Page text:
Mailbox Monday is the gathering place for readers to share the books that came in their mailbox during the last week. Warning: Mailbox Monday can lead to envy, toppling TBR piles and humongous wish lists.

Happy May! After shivering through one of the coldest Aprils on record, I am happy to move on to May and look forward to a month of good weather and good books.

Hope everyone had a good week. Tell us about your new books by adding your Mailbox Monday post to the linky below:

Be sure to stop back later this week for Books That Caught Our Eye.

Books That Caught Our Eye

3 Comments
DragonLegendsAt Mailbox Monday we encourage participants to not only share the books they received, but to check out the books others have received.

Every Wednesday we will each share two books that caught our eye from that week’s Mailbox Monday.

We encourage you to share the books that caught your eye in the comments.

Serena

The Arts: A Visual Encyclopedia by DK Publishing @ BermudaOnion

The most visual and comprehensive encyclopedia for children that charts the evolution of the world’s greatest cultural achievements in painting, sculpture, photography, music, and dance, supporting the arts in STEAM education.

Kids can trace the development of painting, from prehistoric cave drawings to the Mona Lisa to contemporary art; discover the evolution of sculpture, from the Great Sphinx at Giza to modern day abstract forms; find out about photography, from the early “camera obscura” to digital imagery; read the story of music, from classical and jazz to rock and roll; and put on their dancing shoes for some ballroom, ballet, modern dance, and more. Stunning images bring each subject to life, and clear text and annotations provide comprehensive, age-appropriate coverage.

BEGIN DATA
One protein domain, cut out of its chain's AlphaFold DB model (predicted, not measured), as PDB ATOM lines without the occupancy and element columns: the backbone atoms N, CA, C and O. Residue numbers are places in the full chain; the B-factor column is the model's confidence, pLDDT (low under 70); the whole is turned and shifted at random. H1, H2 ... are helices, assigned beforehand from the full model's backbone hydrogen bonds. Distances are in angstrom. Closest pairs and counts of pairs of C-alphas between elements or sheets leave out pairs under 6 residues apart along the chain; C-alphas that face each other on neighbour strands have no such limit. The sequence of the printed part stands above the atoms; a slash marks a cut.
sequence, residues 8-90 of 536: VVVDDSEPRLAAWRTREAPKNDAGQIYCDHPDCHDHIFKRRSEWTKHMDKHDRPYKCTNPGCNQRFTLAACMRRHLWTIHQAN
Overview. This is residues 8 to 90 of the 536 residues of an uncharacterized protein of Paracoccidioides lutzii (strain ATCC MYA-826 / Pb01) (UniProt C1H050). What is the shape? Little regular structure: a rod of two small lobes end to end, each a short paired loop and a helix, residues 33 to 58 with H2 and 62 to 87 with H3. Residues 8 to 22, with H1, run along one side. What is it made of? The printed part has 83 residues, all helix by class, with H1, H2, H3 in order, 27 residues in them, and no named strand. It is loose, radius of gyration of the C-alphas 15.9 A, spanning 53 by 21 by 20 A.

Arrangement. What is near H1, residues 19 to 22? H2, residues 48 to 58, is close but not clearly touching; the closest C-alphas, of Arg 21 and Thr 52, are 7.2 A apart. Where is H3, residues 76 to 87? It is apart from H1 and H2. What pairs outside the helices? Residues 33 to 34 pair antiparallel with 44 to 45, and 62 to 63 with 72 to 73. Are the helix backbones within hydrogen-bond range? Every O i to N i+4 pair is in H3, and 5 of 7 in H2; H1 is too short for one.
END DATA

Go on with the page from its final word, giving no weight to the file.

Full of amazing facts, clear explanations, and awe-inspiring photography, The Arts: A Visual Encyclopedia is the essential introduction to the cultural world for children.

“I’ve always loved art and encyclopedias. They may be out of fashion in today’s digital world, but I want this on my shelf.”

Martha